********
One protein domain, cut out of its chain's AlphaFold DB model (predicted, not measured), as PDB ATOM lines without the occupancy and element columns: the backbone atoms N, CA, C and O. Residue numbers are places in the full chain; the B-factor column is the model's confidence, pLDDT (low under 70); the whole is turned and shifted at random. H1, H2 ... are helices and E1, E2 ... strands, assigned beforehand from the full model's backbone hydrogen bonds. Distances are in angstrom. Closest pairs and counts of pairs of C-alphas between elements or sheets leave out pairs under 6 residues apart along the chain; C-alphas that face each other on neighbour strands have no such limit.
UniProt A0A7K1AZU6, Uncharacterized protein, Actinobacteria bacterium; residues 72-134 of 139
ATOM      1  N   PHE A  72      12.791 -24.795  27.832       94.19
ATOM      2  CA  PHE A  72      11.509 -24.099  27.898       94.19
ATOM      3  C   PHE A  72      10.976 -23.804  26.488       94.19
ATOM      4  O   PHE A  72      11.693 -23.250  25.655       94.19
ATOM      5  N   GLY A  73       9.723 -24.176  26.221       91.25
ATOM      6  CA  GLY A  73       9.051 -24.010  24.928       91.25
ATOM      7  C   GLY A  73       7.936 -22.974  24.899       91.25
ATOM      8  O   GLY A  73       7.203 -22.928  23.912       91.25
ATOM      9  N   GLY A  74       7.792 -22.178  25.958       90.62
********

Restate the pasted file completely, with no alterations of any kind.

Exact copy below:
One protein domain, cut out of its chain's AlphaFold DB model (predicted, not measured), as PDB ATOM lines without the occupancy and element columns: the backbone atoms N, CA, C and O. Residue numbers are places in the full chain; the B-factor column is the model's confidence, pLDDT (low under 70); the whole is turned and shifted at random. H1, H2 ... are helices and E1, E2 ... strands, assigned beforehand from the full model's backbone hydrogen bonds. Distances are in angstrom. Closest pairs and counts of pairs of C-alphas between elements or sheets leave out pairs under 6 residues apart along the chain; C-alphas that face each other on neighbour strands have no such limit.
UniProt A0A7K1AZU6, Uncharacterized protein, Actinobacteria bacterium; residues 72-134 of 139
ATOM      1  N   PHE A  72      12.791 -24.795  27.832       94.19
ATOM      2  CA  PHE A  72      11.509 -24.099  27.898       94.19
ATOM      3  C   PHE A  72      10.976 -23.804  26.488       94.19
ATOM      4  O   PHE A  72      11.693 -23.250  25.655       94.19
ATOM      5  N   GLY A  73       9.723 -24.176  26.221       91.25
ATOM      6  CA  GLY A  73       9.051 -24.010  24.928       91.25
ATOM      7  C   GLY A  73       7.936 -22.974  24.899       91.25
ATOM      8  O   GLY A  73       7.203 -22.928  23.912       91.25
ATOM      9  N   GLY A  74       7.792 -22.178  25.958       90.62